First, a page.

In a recent unpublished article, May Jayyusi insists that suicide fighters must be understood in relation to new forms of political subjectivity that have been formed in the context of resistance to the particular powers that circumscribe them (46). (…) The stress here should be not on violece as such but on spontaneous action when legal political means are blocked.
Robert Pape, a political scientist, collects figures. He insists that statistics show suicide bombers must be understood as employing a strategy of war:
"I have spent a year compiling a database of every suicide bombing and attack around the globe from 1980 to 2001. (...) The data show that there is little connection between suicide terrorism and Islamic fundamentalism, or any religion for that matter. In fact, the leading instigator of suicide attacks is the Tamil Tigers in Sri Lanka, a Marxist-Leninist group whose members are from Hindu families but who are adamantly opposed to religion (they have committed 75 of 188 incidents).
Rather, what nearly all suicide terrorist campaigns have in common is a specific secular and strategic goal: to compel liberal democracies to withdraw military forces from territory that the terrorists consider to be their homeland. Religion is rarely the root cause, although it is often used as a tool by terrorist organizations in recruiting and in other efforts in service of the broader strategic objective."
Pape is right to suggest that these incidents must be set in the context of what are in effect miniwars of rebellion. But he does not mention something about the states attacked that I think is more important than their liberal democratic status: their powerful armies. The insurgents are faced with an adversary that posseses formidable military weaponry as well as methods of controlling civilian populations in occupied territory that are often very effective, and this superiority cannot be met directly
The right of liberal democratic states to defend themselves with nuclear weapons - and this seems to be accepted by the international community - is in effect an affirmation that suicidal war can be legitimate. This leads me to the thought that the suicide bomber belongs in an important sense to a modern Western tradition of armed conflict for the defense of a free political community: To save the nation (or to found its state) in confronting a dangerous enemy, it may be necessary to act without being bound by oridinary moral constraints.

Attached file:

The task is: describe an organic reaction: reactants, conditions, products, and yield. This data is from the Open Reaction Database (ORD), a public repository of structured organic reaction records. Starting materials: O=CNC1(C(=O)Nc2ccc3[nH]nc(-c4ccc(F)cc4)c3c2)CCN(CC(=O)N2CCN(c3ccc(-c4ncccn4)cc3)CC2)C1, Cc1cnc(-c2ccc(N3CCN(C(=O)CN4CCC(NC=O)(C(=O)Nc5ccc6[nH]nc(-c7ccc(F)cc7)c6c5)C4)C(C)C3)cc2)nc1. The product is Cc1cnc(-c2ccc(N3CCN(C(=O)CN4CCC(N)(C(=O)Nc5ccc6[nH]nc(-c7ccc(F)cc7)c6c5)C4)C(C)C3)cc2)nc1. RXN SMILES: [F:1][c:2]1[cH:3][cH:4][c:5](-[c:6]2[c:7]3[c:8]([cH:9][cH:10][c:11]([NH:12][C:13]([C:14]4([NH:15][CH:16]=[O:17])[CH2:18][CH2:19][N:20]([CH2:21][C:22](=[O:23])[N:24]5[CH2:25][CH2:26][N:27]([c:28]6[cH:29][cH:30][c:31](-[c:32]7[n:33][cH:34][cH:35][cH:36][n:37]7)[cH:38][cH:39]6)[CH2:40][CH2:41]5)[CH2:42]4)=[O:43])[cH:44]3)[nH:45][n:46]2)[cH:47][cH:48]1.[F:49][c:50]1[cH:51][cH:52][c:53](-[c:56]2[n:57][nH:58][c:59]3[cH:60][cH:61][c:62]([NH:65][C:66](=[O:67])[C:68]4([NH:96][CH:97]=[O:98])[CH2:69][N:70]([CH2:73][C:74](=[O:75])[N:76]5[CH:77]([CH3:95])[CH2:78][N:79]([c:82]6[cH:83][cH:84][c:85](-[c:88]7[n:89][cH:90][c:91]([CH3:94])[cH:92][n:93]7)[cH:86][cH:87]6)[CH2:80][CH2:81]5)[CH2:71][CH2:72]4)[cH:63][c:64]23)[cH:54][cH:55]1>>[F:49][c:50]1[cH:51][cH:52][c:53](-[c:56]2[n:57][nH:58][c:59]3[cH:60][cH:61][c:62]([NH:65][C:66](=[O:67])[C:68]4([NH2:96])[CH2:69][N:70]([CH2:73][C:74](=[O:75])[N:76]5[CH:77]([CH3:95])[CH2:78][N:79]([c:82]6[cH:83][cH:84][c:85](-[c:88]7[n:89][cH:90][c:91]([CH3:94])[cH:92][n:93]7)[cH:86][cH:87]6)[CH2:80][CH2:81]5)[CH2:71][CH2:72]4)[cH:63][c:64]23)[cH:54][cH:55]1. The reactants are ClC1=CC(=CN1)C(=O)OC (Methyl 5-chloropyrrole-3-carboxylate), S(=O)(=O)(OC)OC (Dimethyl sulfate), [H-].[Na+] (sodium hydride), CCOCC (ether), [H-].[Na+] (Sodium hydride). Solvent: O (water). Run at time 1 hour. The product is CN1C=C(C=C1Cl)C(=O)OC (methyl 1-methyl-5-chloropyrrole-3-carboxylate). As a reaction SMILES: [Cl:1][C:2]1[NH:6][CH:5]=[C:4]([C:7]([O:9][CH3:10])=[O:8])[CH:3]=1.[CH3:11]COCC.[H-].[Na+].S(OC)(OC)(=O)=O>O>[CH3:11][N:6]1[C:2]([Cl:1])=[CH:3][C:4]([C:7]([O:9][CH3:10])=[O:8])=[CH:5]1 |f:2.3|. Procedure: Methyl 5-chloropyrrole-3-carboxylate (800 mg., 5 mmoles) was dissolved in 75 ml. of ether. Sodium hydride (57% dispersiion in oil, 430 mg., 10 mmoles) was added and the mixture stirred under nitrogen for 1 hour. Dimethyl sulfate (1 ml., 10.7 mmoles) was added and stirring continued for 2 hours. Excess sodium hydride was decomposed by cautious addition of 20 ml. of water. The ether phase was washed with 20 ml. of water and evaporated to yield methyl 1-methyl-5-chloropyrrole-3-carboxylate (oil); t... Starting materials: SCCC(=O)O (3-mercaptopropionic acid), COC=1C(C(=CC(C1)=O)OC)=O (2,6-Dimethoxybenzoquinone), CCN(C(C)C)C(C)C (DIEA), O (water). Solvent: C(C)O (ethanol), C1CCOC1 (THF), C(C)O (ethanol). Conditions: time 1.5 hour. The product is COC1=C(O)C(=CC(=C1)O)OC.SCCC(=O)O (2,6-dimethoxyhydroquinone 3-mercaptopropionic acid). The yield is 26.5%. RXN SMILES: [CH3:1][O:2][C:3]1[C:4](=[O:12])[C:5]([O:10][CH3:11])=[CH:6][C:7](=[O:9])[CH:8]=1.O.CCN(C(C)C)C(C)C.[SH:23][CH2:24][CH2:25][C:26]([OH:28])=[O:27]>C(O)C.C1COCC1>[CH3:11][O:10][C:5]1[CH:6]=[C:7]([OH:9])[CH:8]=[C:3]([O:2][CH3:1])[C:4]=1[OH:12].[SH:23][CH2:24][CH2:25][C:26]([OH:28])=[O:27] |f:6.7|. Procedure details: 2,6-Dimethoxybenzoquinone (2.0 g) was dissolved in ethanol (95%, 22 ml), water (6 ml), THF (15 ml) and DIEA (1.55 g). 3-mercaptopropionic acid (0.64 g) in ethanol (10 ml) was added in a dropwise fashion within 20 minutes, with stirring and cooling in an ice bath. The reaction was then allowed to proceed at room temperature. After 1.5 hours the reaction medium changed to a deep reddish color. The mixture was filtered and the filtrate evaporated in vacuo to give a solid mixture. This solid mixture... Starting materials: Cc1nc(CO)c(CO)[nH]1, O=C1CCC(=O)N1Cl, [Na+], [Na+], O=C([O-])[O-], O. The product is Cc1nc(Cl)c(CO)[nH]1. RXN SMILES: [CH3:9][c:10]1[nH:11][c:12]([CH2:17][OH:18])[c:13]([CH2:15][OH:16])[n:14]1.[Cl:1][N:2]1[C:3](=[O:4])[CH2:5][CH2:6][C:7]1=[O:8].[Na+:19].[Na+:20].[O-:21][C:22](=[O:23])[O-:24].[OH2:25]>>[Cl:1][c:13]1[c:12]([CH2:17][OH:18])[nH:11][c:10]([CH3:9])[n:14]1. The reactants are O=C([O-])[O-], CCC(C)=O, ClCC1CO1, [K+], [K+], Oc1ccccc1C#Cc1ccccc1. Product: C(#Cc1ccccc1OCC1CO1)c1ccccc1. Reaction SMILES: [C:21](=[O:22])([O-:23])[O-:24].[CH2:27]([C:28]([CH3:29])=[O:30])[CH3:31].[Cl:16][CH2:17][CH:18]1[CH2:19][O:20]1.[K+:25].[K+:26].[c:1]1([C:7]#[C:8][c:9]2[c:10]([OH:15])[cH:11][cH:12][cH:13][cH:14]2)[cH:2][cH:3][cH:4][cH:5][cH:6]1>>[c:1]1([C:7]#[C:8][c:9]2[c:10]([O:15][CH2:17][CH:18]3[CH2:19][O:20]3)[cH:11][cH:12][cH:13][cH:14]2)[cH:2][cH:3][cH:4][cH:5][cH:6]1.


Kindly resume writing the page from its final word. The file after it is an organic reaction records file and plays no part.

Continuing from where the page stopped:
Horror at Suicide Terrorism: Why do Westerners express horror at suicide terrorism?
In the Abrahamic religions, suicide is intimately connected with sin because God denies the individual the right to terminate his own earthly identity In the matter of his/her life, the individual creature has no sovereignty. (…) In antiquity, by contrast, suicide was neither a sin nor a crime, although it was typically the elites, to whom that freedom was a personal entitlement, whocould legitimately take their own lives. Political authorities could offer suicide to members of the elite as a legal option to being judically executed (Socrates is perhaps the most famous example)
Why do Westerners express horror at suicide terrorism - what is so special about it? (…) Warfare, of course, is an even greater violation of civilian “innocence”, but representations have sedimented in us so as to see that in principle war is legitimate even when civilians are killed that in principle death in war (however horrible) are necessary for the defense of our form of life. Here the language of “civilization” and “barbarism” comes readily to hand rather than the more superficial “clash of civilizations”
In the suicide bomber’s act, perhaps what horrifies is not just dying and killing (or killing by dying) but the violent appearance of something that is normally disregarded in secular modernity: the limitless pursuit of freedom, the illusion of an uncoerced interiority that can withstand the force of institutional disciplines. Liberalism, of course, disapproves of the violent exercise of freedom outside the frame of law. But the law itself is founded by and continuosly depends on coercive violence.
If modern law seeks to found or to defend a free political community with its own law, can one say that suicide terrorism (like a suicidal nuclear strike) belongs in this sense to liberalism? The question may, I think, be more significant than our comforting attempts at distinguishing the good conscience of just warriors from the evil acts of terrorists.
EARLIER POSTS ON TALALs BOOK
>> Talal Asad: Thinking About Just War (Huffington Post)
>> Introduction of the book and interview with Talal Asad (Columbia University Press)
Anthropologist y Gabriele Marranci made related points in several posts on his blog, see New blog: Islam, Muslims, and an Anthropologist.
Somehow, concerning state violence, David Graeber’s views are useful here, see There never was a West! Democracy as Interstitial Cosmopolitanism